ROANOKE, VIRGINIA – Diamond Topaz Brown, a Roanoke woman who was prohibited from possessing firearms due to her status as a previously convicted felon, was sentenced today in U.S. District Court in Roanoke to 120 months in federal prison, United States Attorney Thomas T. Cullen announced.
According to court documents, Brown, 29, is a seven-time convicted felon who was prohibited from possessing a firearm. In the late hours of September 19 and the early morning hours of September 20, 2018, members of the Roanoke Police Department, the U.S. Marshals Capital Area Regional Fugitive Task Force, and the Bureau of Alcohol, Tobacco, Firearms and Explosives observed Brown outside of a business on Williamson Road in Roanoke. They were looking for Brown in an attempt to arrest her on three outstanding felony extortion warrants based upon violent threats she was alleged to have made in the days prior. Officers observed Brown remove a handgun from a vehicle associated with Brown, place it under her shirt, and move it to another vehicle in the parking lot. Brown hid the firearm under the driver’s seat of the second car. A subsequent search of the second vehicle revealed a Taurus, 9mm, semi-automatic pistol. The gun was loaded with an extended magazine holding 29 rounds of ammunition. Surveillance video from the business confirmed that Brown had, in fact, transferred the pistol from one of the vehicles to another.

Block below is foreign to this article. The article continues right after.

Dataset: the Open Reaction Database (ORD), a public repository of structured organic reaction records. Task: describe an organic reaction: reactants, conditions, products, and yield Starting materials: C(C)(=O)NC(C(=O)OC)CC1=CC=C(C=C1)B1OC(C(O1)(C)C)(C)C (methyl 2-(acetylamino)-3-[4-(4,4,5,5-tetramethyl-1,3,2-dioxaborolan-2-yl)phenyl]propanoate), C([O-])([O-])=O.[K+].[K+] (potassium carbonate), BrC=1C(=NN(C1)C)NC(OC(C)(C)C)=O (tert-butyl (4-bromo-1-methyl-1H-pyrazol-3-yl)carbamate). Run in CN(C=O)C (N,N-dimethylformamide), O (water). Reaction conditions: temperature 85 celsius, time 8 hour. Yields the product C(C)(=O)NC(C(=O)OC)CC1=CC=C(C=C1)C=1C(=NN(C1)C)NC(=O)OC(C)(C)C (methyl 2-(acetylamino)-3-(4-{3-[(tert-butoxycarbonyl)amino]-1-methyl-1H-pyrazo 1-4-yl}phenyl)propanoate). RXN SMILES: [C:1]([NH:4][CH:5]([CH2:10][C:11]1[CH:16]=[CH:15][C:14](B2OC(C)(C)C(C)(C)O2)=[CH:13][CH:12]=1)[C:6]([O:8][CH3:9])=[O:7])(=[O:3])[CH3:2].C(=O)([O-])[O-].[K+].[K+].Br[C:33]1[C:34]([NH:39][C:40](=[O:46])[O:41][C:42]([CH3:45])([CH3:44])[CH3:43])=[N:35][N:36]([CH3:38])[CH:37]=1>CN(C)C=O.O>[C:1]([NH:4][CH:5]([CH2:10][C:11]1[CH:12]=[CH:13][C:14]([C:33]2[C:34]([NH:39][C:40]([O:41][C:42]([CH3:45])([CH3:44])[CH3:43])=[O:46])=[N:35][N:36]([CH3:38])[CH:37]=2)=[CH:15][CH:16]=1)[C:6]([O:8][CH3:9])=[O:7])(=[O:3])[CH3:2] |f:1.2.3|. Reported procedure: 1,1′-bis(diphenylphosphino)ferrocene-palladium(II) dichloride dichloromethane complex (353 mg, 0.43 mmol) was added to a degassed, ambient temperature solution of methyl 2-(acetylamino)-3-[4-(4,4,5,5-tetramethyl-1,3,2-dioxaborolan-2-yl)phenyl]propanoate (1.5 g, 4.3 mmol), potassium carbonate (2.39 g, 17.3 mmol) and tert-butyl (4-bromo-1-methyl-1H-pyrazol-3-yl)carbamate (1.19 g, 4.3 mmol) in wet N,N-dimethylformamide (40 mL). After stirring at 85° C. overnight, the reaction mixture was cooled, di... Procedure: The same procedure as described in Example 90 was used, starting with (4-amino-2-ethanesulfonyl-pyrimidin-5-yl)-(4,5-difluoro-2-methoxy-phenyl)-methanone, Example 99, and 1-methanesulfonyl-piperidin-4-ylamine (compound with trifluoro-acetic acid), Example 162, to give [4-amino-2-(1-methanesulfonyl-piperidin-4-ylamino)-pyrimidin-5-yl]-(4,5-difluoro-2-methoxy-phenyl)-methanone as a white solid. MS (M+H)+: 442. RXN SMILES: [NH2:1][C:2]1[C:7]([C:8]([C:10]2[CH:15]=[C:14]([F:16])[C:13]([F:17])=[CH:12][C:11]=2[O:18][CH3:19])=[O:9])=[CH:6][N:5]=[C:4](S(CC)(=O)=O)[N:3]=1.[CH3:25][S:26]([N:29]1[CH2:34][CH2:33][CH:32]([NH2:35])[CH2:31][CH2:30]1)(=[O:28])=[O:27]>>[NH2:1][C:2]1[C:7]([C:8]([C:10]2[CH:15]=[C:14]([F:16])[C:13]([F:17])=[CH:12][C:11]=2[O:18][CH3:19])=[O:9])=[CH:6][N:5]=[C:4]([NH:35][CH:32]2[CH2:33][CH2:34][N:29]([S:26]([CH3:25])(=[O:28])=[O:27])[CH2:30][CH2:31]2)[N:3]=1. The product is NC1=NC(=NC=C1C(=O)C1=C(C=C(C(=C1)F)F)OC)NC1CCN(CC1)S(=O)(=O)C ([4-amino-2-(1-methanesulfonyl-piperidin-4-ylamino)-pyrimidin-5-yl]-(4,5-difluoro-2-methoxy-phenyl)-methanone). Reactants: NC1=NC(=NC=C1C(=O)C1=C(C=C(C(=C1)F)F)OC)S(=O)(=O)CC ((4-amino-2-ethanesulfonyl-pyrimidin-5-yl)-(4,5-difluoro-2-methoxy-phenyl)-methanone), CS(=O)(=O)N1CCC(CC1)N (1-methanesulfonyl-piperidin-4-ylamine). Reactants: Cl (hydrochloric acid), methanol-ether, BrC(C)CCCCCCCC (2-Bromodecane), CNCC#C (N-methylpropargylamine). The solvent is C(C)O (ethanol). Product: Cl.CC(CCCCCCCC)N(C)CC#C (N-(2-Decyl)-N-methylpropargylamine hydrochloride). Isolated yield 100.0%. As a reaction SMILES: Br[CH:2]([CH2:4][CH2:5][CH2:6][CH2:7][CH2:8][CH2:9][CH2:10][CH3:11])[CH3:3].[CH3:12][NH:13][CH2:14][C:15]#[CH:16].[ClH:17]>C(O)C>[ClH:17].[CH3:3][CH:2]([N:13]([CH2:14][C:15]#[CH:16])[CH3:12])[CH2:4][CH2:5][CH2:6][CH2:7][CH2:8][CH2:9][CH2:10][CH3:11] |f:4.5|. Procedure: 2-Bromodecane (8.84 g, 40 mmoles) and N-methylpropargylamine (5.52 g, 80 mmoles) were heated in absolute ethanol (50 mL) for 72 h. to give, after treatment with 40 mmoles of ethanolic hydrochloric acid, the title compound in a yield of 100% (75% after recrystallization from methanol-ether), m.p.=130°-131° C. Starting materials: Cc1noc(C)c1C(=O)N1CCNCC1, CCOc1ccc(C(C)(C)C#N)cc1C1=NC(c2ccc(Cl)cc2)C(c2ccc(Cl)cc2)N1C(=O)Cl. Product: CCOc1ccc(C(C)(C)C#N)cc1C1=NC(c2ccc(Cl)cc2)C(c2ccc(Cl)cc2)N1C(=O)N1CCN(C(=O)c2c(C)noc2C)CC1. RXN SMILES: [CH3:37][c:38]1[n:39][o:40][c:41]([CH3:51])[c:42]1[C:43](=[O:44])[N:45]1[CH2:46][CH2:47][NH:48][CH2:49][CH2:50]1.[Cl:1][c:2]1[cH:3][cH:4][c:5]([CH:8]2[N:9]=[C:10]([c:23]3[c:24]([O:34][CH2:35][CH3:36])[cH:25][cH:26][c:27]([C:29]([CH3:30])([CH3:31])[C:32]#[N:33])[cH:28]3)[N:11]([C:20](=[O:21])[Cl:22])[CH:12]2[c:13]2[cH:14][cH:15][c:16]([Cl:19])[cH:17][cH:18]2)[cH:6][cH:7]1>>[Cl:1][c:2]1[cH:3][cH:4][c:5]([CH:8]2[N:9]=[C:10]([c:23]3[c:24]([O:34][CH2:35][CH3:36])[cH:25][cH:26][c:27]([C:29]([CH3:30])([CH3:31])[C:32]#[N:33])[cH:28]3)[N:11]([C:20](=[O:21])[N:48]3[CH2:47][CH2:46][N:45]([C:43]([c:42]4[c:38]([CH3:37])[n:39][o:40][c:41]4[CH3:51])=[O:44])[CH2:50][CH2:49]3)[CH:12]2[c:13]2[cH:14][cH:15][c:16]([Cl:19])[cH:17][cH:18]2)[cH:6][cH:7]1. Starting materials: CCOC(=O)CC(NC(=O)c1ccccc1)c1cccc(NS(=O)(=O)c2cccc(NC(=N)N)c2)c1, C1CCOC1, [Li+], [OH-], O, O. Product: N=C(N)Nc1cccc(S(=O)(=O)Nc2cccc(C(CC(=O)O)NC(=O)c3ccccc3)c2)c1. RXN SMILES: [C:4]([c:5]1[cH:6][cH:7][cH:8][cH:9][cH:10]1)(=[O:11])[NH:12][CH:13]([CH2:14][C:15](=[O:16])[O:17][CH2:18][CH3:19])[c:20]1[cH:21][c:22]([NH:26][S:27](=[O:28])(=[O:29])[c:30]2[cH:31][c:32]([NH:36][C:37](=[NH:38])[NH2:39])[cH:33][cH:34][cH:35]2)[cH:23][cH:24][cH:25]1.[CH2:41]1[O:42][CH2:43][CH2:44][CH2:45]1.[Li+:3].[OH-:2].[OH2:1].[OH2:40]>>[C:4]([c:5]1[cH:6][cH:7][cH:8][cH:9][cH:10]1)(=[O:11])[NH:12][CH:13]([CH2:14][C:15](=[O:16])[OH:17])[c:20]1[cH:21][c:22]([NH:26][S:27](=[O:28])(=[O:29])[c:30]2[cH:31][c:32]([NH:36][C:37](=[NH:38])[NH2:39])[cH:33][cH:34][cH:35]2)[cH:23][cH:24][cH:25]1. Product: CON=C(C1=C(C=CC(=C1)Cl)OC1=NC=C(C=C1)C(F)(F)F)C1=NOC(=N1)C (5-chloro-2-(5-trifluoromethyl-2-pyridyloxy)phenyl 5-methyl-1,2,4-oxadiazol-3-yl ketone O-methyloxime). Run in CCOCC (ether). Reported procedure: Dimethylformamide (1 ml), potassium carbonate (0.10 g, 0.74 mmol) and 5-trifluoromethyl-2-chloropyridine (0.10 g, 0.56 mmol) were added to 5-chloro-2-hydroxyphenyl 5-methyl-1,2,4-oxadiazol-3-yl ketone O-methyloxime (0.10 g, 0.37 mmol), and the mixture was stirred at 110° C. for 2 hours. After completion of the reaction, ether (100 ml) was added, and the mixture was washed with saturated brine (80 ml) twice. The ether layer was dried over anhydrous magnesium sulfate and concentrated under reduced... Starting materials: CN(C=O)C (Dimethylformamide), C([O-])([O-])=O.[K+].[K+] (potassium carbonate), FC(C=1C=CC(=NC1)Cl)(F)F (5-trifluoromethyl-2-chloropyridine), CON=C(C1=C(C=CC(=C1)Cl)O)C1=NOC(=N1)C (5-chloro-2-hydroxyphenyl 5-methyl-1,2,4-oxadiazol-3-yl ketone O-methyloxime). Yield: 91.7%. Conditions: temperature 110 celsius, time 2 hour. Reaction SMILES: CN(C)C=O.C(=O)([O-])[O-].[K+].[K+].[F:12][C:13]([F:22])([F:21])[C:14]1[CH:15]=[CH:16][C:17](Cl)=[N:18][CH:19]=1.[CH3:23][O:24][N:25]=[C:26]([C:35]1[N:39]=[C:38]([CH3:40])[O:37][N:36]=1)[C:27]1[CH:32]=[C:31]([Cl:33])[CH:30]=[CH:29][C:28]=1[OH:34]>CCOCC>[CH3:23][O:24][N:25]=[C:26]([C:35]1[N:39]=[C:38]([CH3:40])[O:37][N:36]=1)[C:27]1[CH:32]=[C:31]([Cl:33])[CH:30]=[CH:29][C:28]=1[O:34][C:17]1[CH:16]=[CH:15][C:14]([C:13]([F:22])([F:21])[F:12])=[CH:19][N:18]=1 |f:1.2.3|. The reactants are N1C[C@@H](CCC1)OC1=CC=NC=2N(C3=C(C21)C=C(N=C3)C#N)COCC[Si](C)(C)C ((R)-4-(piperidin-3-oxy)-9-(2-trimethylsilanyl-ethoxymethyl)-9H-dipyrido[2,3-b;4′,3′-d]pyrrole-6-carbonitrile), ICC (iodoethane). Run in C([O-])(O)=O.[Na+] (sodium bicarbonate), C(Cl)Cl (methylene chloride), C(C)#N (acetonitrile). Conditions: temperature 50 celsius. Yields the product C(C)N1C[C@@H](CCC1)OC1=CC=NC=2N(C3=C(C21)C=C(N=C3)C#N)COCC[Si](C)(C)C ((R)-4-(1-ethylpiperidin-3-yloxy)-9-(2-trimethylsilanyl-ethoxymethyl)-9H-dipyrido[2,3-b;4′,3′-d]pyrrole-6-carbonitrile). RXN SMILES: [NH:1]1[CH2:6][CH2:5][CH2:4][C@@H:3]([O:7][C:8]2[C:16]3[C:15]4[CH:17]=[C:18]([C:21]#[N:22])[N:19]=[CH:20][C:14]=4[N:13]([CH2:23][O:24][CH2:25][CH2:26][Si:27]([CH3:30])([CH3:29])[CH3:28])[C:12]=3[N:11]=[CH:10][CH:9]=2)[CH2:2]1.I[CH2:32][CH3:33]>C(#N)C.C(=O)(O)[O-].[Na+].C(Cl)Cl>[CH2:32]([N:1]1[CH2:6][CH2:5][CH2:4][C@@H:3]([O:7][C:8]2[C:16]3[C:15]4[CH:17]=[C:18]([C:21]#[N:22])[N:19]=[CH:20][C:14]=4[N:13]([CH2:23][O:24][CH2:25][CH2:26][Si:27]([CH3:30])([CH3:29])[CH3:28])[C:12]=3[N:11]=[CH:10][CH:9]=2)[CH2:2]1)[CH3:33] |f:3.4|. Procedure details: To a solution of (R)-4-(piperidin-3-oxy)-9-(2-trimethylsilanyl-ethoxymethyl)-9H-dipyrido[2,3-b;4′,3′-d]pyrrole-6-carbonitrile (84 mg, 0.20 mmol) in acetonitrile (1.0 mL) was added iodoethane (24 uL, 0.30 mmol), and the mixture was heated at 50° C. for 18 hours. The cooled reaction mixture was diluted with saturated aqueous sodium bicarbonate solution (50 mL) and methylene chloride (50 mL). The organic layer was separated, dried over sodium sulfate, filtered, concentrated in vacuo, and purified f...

This case was brought as part of Project Safe Neighborhoods. Project Safe Neighborhoods (PSN) is the centerpiece of the Department of Justice’s violent crime reduction efforts. PSN is an evidence-based program proven effective at reducing violent crime. Through PSN, a broad spectrum of stakeholders work together to identify the most pressing violent crime problems in the community and develop comprehensive solutions to address them. As part of this strategy, PSN focuses enforcement efforts on the most violent offenders and partners with locally based prevention and reentry programs for lasting reductions in crime.
The investigation of the case was conducted by the Bureau of Alcohol Tobacco, Firearms, and Explosives, the Drug Enforcement Administration, the Federal Bureau of Investigation, the Roanoke City Police Department, and the United States Marshal’s Service. Assistant United States Attorneys Daniel P. Bubar and Coleman Adams prosecuted the case for the United States.